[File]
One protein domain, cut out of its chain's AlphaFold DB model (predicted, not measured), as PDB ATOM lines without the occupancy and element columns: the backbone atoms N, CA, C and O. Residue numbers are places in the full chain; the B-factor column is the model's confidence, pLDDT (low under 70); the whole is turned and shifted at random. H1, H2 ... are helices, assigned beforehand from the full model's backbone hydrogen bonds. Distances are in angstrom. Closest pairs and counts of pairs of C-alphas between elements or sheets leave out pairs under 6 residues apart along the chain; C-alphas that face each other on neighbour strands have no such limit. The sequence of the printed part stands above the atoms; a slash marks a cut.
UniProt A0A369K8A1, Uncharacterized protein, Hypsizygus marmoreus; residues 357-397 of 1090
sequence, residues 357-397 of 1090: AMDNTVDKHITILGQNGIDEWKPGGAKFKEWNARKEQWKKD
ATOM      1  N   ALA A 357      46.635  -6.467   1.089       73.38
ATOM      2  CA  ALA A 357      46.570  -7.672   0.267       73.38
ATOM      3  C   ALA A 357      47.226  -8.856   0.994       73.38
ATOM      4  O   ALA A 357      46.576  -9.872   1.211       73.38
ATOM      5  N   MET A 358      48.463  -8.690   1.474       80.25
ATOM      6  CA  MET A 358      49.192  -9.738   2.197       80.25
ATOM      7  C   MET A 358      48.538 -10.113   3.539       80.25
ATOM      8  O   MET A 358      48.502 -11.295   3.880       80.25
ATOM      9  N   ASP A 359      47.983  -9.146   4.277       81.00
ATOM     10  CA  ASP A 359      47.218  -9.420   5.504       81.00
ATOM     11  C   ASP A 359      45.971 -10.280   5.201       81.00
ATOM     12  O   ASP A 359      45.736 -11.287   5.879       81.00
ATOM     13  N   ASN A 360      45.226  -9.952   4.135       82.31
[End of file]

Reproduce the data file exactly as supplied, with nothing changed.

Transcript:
One protein domain, cut out of its chain's AlphaFold DB model (predicted, not measured), as PDB ATOM lines without the occupancy and element columns: the backbone atoms N, CA, C and O. Residue numbers are places in the full chain; the B-factor column is the model's confidence, pLDDT (low under 70); the whole is turned and shifted at random. H1, H2 ... are helices, assigned beforehand from the full model's backbone hydrogen bonds. Distances are in angstrom. Closest pairs and counts of pairs of C-alphas between elements or sheets leave out pairs under 6 residues apart along the chain; C-alphas that face each other on neighbour strands have no such limit. The sequence of the printed part stands above the atoms; a slash marks a cut.
UniProt A0A369K8A1, Uncharacterized protein, Hypsizygus marmoreus; residues 357-397 of 1090
sequence, residues 357-397 of 1090: AMDNTVDKHITILGQNGIDEWKPGGAKFKEWNARKEQWKKD
ATOM      1  N   ALA A 357      46.635  -6.467   1.089       73.38
ATOM      2  CA  ALA A 357      46.570  -7.672   0.267       73.38
ATOM      3  C   ALA A 357      47.226  -8.856   0.994       73.38
ATOM      4  O   ALA A 357      46.576  -9.872   1.211       73.38
ATOM      5  N   MET A 358      48.463  -8.690   1.474       80.25
ATOM      6  CA  MET A 358      49.192  -9.738   2.197       80.25
ATOM      7  C   MET A 358      48.538 -10.113   3.539       80.25
ATOM      8  O   MET A 358      48.502 -11.295   3.880       80.25
ATOM      9  N   ASP A 359      47.983  -9.146   4.277       81.00
ATOM     10  CA  ASP A 359      47.218  -9.420   5.504       81.00
ATOM     11  C   ASP A 359      45.971 -10.280   5.201       81.00
ATOM     12  O   ASP A 359      45.736 -11.287   5.879       81.00
ATOM     13  N   ASN A 360      45.226  -9.952   4.135       82.31